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A data centre conundrum: Why we should care about Bitcoin

Image: Adobe Stock / Connect world

Paul Mercina, head of innovation at Park Place Technologies discusses the lucrative bitcoin business, what cryptomining is actually worth and how it is set to drive the evolution of the data centre.

The rise of Bitcoin has caught the world’s attention. To many, it represents an exciting investment opportunity. To others, the currency is viewed with major scepticism. But to everyone involved in the IT and data management industries, Bitcoin presents a lot to consider. Its exponential growth has begun to impact on the way data centres are run, managed and operate. 

It stems from the way Bitcoin works. It is decentralised and peer-to-peer, which means there is a need for a third-party process to make each trade. This process uses blockchain technology and is called mining. Anyone can become a miner, as long as they abide by the rules and have a computer powerful enough. Miners compete to perform each trade based on their computer’s ability to do so. If successful, they are then rewarded in Bitcoin. This releases new currency and increases the amount in circulation, as well as the currency’s overall value.

Mining – a sophisticated home industry

As the number of trades increase, so does their complexity and the competition to mine them. What started out as a few crypto miners at Bitcoin’s creation in 2009, quickly developed into thousands and thousands of miners. Now, nearly ten years on, cryptomining has become big business. It can no longer be considered niche.

To begin with, anyone with a high-end PC could mine. Miners with the quickest computers would receive a greater share of trades and therefore greater profits. An arms race followed, with miners gradually spec’ing up their machines. There are many articles that highlight the profitability of particular graphics cards and their rise in cost as a consequence.

Now, anyone who wants to mine cryptocurrencies will need a computer totally dedicated to it. They are commonly referred to as Application-Specific Integrated Circuit (ASIC) machines. They usually cost between £1,000-2,000 and make a profit of between £5-10 per day. This variance in returns has driven a desire to maximise profits by reducing overheads, particularly when it comes to energy usage.

Mining machines use a lot of power and consequently require a reliable energy source. Miners often scour the globe for places that provide the cheapest energy. According to research conducted by Elite Fixtures, the cost of mining a bitcoin varies from as little as $531 in Venezuela to a stunning $26,170 in South Korea. The company looked at the average cost to mine a Bitcoin in 115 countries across the world based on the local electricity rates.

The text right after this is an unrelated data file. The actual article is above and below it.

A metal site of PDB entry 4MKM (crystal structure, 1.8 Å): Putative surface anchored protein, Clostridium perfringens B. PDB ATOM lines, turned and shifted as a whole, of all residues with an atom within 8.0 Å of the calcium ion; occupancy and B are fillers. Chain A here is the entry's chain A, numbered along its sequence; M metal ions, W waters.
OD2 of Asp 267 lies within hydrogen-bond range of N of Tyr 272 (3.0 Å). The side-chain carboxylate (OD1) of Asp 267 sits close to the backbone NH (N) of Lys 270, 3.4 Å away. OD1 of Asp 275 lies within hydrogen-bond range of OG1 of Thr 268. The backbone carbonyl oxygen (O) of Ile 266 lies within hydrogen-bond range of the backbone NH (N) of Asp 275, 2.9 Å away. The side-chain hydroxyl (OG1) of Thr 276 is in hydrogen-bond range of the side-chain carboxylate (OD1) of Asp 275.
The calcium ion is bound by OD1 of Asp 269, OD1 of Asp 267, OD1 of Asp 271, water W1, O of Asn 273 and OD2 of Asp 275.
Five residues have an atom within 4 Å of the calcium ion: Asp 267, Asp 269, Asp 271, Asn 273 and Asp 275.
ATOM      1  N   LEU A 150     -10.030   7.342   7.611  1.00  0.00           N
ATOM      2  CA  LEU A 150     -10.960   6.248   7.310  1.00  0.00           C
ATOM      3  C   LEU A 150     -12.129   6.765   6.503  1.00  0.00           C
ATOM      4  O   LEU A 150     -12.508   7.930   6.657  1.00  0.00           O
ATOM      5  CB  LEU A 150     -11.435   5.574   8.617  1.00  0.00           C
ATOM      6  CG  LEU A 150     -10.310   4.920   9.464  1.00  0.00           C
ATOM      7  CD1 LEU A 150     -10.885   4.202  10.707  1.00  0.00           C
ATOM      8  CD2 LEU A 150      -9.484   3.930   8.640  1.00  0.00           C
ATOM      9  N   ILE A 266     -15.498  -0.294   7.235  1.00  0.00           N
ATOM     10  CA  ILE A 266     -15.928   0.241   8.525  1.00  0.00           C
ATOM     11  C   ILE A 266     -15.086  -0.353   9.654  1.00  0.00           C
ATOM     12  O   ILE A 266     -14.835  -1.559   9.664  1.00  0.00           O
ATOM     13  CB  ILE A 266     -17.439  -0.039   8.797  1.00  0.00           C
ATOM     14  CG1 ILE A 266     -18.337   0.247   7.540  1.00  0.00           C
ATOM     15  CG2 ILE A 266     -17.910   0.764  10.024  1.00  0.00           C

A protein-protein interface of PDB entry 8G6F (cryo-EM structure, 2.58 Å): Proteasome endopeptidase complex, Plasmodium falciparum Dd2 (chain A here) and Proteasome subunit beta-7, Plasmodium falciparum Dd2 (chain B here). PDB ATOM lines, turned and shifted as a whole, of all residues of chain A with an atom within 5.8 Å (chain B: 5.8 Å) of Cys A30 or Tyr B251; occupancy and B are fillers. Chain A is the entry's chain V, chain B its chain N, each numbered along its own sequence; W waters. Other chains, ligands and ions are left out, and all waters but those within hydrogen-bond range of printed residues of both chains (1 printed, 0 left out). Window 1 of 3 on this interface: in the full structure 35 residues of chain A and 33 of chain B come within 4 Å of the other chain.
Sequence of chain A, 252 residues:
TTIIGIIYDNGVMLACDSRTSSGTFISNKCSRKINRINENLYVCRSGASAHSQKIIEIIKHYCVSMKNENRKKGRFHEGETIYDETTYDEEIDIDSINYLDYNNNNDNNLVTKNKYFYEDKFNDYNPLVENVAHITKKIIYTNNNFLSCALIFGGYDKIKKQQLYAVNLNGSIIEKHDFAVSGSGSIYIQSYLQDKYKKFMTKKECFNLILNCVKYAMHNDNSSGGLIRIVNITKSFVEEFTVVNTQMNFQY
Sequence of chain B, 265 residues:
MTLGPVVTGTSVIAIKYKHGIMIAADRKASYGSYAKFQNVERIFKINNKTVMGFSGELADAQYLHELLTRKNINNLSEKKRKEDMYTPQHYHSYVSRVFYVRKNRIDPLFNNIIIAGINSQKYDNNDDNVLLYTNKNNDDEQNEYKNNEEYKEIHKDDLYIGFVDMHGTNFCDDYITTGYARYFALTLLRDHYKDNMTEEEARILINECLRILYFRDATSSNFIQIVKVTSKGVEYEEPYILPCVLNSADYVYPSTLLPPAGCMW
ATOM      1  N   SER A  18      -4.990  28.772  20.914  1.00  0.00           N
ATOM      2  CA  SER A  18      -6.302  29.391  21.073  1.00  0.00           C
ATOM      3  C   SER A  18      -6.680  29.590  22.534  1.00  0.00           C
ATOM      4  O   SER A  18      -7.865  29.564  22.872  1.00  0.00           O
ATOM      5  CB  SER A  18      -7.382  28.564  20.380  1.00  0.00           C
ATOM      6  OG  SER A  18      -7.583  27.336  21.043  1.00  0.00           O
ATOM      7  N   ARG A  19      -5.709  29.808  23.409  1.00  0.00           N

According to the Bitcoin Energy Consumption Index, global energy usage of all bitcoin mining is already equivalent to the power uptake of the Czech Republic and will eventually approach that of Bangladesh. Adding to this, an expert recently quoted by the BBC, mentioned that bitcoin energy consumption in Iceland is set to exceed private consumption.

Data centres deliver greater returns

With the spoils for miners clear, many home operators have progressed to creating their own data centres. Aside from the space they save and the improved maintenance, perhaps the greatest reason for this is their use of energy. Data centres, like home computers, require a significant amount of energy to run. Miners have therefore gone to great lengths to supplement the energy requirements with natural methods of generation. In sunny areas, solar panels can provide a ready supply. In windy areas, turbines can be used. Hydro-electric power is used in some cases.  

However, not all miners create their own data centres. A relatively new option for those without the initial investment or required IT skills is to adopt a cloud-based DIY model. In this instance, a miner can simply rent a subscription from a cloud service provider and begin mining.

Cryptocurrencies drive data centre evolution

Mining’s growth and profitability has much broader implications than for miners or owners of cryptocurrency. All data centres require lots of energy, making the increased demand a drain on resources and a determining factor behind energy price rises. Many of the components required for ASIC computers have also sharply risen in value.

But it’s not all bad news. Like the California Gold Rush, there may be as much money (or more) in businesses serving and surrounding miners as there is in the mining activity itself. Data centres across the board are likely to benefit as a result. Every component and process within a data centre is being scrutinised for efficiency.

There are also consequences for the way companies operate and manage their IT processes more broadly. Global companies are already applying Blockchain principles to their internal transactions. Maersk and IBM, for example, have launched the first blockchain application for cross-border trade and transportation. Major banks are also investigating the possibilities for interbank transactions.

Where next?

Cryptocurrencies are definitely here to stay, and so is their impact. They may not all succeed, but there are now over 1,300 on the market. On the whole, the trend is likely to benefit data centres and cloud providers who can leverage any available capacity to increase profits and offer new services.

In the future, corporates may well use blockchain technologies to facilitate transactions throughout their supply chains and find other use cases. The demand for IT service providers and professionals that fully understand the maintenance will also be in high demand. In an industry that already faces a skills gap, it is unlikely to let up anytime soon.



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